If your property gets 35 bookings a year, that means 3 of those bookings are going to have a critical issue.

Let’s take another best-case scenario and assume that your issues only cost an average of $100 to resolve. Maybe you had two issues that only cost $25 each, and one costly issue like the above example that cost you $250. On average, your 3 issues cost you $100 apiece.

$300 for one property isn’t so bad. That’s about $8.50 per booking. Losing $8.50 per booking isn’t going to break the bank.

But that’s assuming your costs begin and end with the real cost of fixing the issue.

And in an industry that lives and dies with online reviews, that’s never the case.

What’s the Cost of a Negative Review?

Negative reviews can plummet your earning potential on any property. This is especially true if you aren’t able to get a 5-star review that immediately follows the negative one.

Best-case scenario: you’ll lose out on at least one booking you would otherwise have gotten that year.

Worst-case scenario: we’ve seen vacation rental managers have to pull properties entirely because they never recovered from the 1-star review that pulled their ranking down to page 22 on the listing sites.

Negative reviews, in other words, don’t just lose you bookings – though they definitely do that.

They can also cost you clients.

Guests often have high expectations for the property’s preparedness, so negative reviews are hard to avoid. If they find so much as a single mistake, they’re primed to look for others.

The only way to avoid negative reviews is to ensure that your guests never spot a mistake.

We’re not suggesting that your cleaners can become perfect automatons who never make a mistake. Even with great tools like the Properly app, mistakes will happen. Your cleaners are only human.

The trick isn’t in avoiding mistakes. It’s in making sure your guests never see them. 

Eliminate the Cost of Human Error

We work with a handful of large vacation rental managers who aren’t willing to risk their guests finding costly mistakes. To make sure everything is ready for the guest’s arrival, they have someone on their team perform a post-turnover inspection after every cleaning.

Most vacation rental managers can’t afford that. Which means they’ll keep paying to resolve their mistakes rather than prevent them.

We know how valuable post-turnover inspections can be. So we invented a service that delivers the same result – at a fraction of the cost.

Properly’s Remote Inspection double-checks all your essential turnover tasks in real time

If you’re already using Properly, you know that our app offers the option to have your cleaner take a verification photo of any task.

Our team of professionals compares those photos to a list of criteria you select to be absolutely certain that everything is in place.

If your cleaner forgets to check that the hair dryer is in place or the keys are in the lockbox, we’ll ping them while they’re still at the property – so they can fix the problem before they leave.

No more calling someone out to fix the problem. No more costly complaints when guests arrive to trash cans that weren’t emptied or hair in the shower drain.

Just the absolute certainty that every task has been checked – and double-checked – before the guest arrives.

Oh, and if the guest complains about an unclean property? You’ve got the photos to prove that complaint isn’t founded.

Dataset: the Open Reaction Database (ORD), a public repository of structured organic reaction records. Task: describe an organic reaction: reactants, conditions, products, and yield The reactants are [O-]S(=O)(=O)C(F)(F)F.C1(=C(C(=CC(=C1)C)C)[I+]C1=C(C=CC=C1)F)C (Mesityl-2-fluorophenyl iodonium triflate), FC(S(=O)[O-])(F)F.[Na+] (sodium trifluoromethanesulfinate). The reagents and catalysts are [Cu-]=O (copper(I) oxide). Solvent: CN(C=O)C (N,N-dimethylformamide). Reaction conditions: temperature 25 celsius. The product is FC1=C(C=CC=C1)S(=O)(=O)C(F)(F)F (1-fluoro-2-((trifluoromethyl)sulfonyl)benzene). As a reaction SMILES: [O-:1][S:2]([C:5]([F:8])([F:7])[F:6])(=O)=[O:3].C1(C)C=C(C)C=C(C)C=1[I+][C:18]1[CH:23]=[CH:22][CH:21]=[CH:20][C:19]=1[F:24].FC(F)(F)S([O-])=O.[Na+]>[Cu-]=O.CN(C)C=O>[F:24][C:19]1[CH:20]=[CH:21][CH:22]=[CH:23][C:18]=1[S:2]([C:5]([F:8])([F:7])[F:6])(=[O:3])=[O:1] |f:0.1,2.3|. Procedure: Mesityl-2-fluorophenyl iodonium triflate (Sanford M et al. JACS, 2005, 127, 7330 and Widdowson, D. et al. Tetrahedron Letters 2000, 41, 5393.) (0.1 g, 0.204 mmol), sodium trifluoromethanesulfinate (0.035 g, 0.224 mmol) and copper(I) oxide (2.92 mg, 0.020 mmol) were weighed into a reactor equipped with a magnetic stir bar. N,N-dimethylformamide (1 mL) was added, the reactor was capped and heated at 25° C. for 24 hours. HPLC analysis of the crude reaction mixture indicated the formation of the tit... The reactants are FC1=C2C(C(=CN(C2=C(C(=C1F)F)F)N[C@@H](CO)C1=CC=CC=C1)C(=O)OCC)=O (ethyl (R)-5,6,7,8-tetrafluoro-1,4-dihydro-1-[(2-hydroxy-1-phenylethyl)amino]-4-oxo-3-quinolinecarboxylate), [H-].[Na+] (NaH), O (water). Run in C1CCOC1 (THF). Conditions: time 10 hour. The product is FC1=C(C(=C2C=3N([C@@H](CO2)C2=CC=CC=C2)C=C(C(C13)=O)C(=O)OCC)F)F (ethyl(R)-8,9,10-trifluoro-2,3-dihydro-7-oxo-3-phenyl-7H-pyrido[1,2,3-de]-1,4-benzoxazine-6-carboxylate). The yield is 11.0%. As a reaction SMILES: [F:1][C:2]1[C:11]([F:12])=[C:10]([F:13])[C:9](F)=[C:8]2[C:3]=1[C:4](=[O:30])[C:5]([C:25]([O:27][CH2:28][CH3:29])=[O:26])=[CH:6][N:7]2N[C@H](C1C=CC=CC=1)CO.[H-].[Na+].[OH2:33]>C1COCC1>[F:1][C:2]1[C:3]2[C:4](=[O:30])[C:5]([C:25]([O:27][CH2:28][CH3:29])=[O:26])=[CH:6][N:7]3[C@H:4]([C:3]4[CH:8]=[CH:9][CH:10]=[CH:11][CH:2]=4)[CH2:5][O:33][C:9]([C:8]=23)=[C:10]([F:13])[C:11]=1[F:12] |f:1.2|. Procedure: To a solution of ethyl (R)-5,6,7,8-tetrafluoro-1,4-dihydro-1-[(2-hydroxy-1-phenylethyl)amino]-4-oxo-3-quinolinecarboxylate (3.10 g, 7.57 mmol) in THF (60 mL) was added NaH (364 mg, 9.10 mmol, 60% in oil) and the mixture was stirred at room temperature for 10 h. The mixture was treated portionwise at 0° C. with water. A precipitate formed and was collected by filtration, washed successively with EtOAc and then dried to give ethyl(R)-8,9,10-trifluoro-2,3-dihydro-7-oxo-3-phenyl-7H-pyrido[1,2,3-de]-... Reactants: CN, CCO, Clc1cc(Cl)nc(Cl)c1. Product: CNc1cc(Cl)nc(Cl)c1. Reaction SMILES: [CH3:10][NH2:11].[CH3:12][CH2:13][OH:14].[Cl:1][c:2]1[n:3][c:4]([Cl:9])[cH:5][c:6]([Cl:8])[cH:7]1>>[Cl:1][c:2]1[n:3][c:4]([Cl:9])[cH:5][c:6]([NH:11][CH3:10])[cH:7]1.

Remote Inspection doesn’t just have your cleaner’s back – it has yours. 

Learn More About Remote Inspection

You’ll never eliminate human error altogether. But with Remote Inspection, the problem gets fixed long before check-in time arrives. And the guest? Well, mistakes they never knew about won’t hurt them.

Those mistakes won’t hurt your business, either. Not anymore.

Properly Now Integrates With Streamline

properly streamline integration

Streamline is an all-in one vacation rental management software suite designed to make managing simpler than ever before. Streamline does everything you expect from your PMS – revenue maximization, channel management, and a CRM – but goes the extra mile with trust accounting, conversion-focused website design, smart autoresponder emails, and more.

We’re proud to partner with Streamline on this integration. Streamline does everything possible to bring in new bookings and ensure every penny counts in your business. Properly works to make sure every one of those bookings goes perfectly – every time. By giving you “eyes on the ground,” Properly ensures that all those new bookings end with happy guests and 5-star reviews.

How to Connect Streamline to Properly

Before you begin, contact Streamline by phone at 888.590.1946 or on their website to ask for your token key and token secret. Just ask the Streamline customer service rep for the credentials you need for the Properly integration.

Once you have your credentials, log in to your Properly account. Select your profile’s pop-up menu and select Connected Accounts. Then locate Streamline and click Connect.

You’ll be redirected to the screen you see below. Enter the credentials Streamline provided.

You’ll be prompted to import your properties from Streamline to Properly. Once you grant permission, your listings will begin to appear in the Properly web app. Depending on the number of listings, this may take some time.

Want to know more about how Properly helps you save stress and earn more revenue by ensuring perfect turnovers every time? Schedule a demo and we’ll show you how it works!

Vacation Rental Cleaning: How to Avoid Scope Creep

 

Vacation rental managers know just how essential good cleaners are in this business. Your relationship with your cleaner can be the key to avoiding bad reviews and ensuring repeat customers.